When Lenin spoke of the cultural revolution, he saw its basic content as raising the cultural level of the masses. The metric system is a product of bourgeois science. But to teach one hundred million peasants this uncomplicated system of measures means to accomplish a great revolutionary and cultural task. It is almost beyond doubt that we will not achieve this without the tractor and without electric energy. The basis of culture is technology. The decisive instrument of the cultural revolution must be the revolution in technology.
With regard to capitalism, we say that the development of the productive forces is being held up by the social forms of the bourgeois state and bourgeois property. Having carried out the proletarian revolution, we say that the development of social forms is being held up by the development of productive forces, i.e., by technology. The great link in the chain, which, if we seize hold of can produce the cultural revolution, is the link of industrialization, – but by no means the link of literature or philosophy. I hope that these words will not be understood as an ill-meaning or disrespectful attitude toward philosophy and poetry. Without generalizing thought and without art, human life would be bare and poverty-stricken. But after all, that, to a large degree, is how life is now for millions of people. The cultural revolution must consist in opening up the possibility that they can truly gain access to culture, and not just its leftover stubs. But this is impossible without creating the greatest material preconditions. That is why a machine which automatically produces bottles is for us at the present moment a first-rate factor in the cultural revolution, while an heroic poem is only a tenth-rate factor.
Marx once said that philosophers had sufficiently interpreted the world, and that the task now was to turn it upside down. In these words there was by no means a lack of respect for philosophy. Marx was himself one of the most powerful philosophers of all time. His words simply meant that the further development of philosophy, and of culture as a whole, both material and spiritual, demands a revolution in social relations. And therefore Marx appealed from philosophy to the proletarian revolution, – not against philosophy, but for it. In the same sense, we can now say: it's fine when poets sing of the revolution and proletariat; but it is even better when a powerful turbine does the singing. We have many songs of mediocre value which remain the property of small circles. We have terribly few turbines. By this I don't want to say that mediocre poems hinder the appearance of turbines. No, such an assertion cannot be made. But the correct orientation of public opinion, i.e., an understanding of the true correlation of phenomena – the whys and wherefores – is absolutely necessary. We must understand the cultural revolution not in a superficial idealistic way nor in the spirit of small circles. We are talking about changing the conditions of life, the methods of work and the everyday habits of a great people, of a whole family of peoples. Only a powerful system of tractors which will for the first time in history allow the peasant to straighten his back; only a glass-blowing machine which produces hundreds of thousands of bottles and frees the lungs of the glassblower; only a turbine of tens and hundreds of thousands of horsepower; only an airplane accessible to all; – only all these things together will guarantee the cultural revolution – and not for the minority but for all. Only this kind of cultural revolution deserves the name. Only on its foundations will a new philosophy and a new art begin to flourish.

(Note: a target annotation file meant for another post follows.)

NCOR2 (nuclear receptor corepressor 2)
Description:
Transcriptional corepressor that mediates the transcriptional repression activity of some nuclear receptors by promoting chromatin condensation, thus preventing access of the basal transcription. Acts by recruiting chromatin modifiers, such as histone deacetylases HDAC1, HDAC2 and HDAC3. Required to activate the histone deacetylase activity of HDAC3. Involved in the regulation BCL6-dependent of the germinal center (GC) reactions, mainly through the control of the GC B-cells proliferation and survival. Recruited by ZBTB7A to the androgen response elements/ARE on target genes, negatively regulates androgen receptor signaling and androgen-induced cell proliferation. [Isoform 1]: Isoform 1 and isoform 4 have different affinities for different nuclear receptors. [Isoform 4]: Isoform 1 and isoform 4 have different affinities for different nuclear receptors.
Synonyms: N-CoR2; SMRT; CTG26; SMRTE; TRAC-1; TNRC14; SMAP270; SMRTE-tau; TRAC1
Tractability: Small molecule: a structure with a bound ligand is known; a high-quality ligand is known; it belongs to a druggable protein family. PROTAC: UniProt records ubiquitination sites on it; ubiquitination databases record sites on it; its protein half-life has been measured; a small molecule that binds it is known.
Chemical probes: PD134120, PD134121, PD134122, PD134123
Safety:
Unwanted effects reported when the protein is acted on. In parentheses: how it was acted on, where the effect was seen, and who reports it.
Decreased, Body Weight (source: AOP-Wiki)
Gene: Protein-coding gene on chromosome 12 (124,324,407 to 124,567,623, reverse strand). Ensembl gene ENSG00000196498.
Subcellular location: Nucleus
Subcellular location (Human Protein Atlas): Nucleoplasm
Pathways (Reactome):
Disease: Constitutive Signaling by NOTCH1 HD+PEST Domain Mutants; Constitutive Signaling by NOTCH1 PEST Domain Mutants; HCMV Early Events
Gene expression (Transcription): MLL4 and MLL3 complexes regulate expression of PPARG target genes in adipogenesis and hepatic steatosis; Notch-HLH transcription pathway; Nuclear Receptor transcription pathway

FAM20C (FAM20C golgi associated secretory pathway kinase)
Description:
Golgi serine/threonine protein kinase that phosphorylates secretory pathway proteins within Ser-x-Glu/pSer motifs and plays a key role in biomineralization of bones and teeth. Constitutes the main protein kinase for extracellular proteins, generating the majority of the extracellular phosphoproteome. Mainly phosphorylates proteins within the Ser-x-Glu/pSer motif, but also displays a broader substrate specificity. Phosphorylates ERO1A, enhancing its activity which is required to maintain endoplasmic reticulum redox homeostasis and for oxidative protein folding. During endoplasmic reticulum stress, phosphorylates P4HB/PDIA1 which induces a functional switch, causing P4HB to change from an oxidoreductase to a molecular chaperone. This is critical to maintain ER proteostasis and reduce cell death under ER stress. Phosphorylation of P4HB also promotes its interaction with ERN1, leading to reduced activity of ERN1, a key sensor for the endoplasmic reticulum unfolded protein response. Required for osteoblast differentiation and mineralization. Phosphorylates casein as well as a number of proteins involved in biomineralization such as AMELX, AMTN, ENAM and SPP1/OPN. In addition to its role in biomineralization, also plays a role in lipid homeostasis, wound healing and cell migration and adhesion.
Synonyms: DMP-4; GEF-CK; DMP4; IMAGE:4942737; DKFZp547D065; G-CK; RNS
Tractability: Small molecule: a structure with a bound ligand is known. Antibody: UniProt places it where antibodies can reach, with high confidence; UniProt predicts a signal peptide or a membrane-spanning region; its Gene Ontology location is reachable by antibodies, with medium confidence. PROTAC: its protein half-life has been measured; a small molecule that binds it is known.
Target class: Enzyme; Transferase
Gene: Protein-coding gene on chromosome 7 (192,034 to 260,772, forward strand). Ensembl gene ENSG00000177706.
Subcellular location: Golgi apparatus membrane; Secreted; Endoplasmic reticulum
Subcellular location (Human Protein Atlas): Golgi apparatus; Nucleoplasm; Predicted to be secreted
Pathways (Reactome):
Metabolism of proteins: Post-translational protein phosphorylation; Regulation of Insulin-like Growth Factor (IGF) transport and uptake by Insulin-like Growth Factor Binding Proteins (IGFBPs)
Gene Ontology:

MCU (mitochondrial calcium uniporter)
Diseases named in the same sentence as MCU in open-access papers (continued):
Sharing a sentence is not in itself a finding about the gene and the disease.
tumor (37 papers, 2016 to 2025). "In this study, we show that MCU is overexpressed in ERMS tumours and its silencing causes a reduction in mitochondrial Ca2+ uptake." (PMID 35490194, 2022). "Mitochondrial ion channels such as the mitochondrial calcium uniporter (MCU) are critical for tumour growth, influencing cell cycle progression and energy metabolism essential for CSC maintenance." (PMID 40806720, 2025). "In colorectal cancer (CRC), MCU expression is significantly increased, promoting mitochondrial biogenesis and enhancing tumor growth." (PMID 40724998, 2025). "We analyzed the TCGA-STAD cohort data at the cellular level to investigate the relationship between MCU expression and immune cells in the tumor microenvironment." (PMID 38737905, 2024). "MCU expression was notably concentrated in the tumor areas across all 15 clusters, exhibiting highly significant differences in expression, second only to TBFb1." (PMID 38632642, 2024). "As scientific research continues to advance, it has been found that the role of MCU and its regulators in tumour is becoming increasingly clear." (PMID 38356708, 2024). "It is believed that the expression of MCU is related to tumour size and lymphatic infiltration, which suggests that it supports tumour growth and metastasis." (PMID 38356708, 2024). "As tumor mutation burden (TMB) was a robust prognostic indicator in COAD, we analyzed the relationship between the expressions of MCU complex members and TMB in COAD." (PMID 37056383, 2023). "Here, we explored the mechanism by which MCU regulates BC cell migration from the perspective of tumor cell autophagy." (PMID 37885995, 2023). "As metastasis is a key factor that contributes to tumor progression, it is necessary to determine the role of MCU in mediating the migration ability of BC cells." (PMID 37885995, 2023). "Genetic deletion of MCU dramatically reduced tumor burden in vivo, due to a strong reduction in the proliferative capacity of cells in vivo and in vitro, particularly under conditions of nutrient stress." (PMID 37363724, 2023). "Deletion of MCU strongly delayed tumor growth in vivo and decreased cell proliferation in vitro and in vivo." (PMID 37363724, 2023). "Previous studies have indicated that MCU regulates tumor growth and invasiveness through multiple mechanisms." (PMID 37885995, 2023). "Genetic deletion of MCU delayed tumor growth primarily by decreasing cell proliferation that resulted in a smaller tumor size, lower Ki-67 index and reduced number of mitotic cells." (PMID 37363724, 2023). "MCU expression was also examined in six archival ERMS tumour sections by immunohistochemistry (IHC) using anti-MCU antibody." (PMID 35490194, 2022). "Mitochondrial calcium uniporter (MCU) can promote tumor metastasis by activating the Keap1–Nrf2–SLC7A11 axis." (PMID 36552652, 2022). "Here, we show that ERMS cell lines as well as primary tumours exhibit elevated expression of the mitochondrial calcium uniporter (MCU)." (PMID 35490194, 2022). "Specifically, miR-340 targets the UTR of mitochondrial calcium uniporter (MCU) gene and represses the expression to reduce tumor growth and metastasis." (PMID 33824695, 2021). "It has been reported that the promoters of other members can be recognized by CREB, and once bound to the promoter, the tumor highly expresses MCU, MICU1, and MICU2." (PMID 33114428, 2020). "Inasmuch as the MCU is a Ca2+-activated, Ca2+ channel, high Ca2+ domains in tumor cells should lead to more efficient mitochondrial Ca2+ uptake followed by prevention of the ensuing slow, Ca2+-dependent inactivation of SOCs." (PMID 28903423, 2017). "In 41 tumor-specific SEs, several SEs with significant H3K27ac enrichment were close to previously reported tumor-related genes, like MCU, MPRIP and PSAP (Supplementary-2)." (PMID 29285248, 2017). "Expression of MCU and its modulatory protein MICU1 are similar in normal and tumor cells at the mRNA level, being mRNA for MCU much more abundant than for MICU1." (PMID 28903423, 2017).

Marx said: 'The dominant ideas of an epoch are the ideas of the ruling class of the given epoch.' This is also true with regard to the proletariat, but in quite a different way than with other classes. Having seized power, the bourgeoisie tried to perpetuate it. Its entire culture was adapted to this purpose. Having taken power, the proletariat must inevitably strive to shorten the period of its rule as much as possible, by drawing nigh the classless socialist society.
The Culture of Morals
To trade in a cultured way means, among other things, not to deceive, that is, to break with our national trading tradition: 'If you don't deceive, you won't make a sale.' Lying and deceiving is not just a personal flaw, but a function (or action) of the social order. Lying is a means of struggle, and consequently, it flows from contradiction of interests. The most basic contradictions flow from class relations. Of course, one could say that deception is older than class society. Even animals display 'cunning' and deception in the struggle for existence. Deception – military cunning – played no small role in the life of primitive tribes. Such deception still more or less flowed directly from the zoological struggle for existence. But from the moment when 'civilized,' i.e. class society arrived, the lie became horribly more complicated, turned into a social function, split along class lines and also became part of human 'culture.' But this is the part of culture which socialism will not accept. Relations in either socialist or communist society, i.e., in socialist society's highest development, will be thoroughly transparent and will not require such auxiliary methods as deception, lies, falsification, forgery, treachery and perfidy.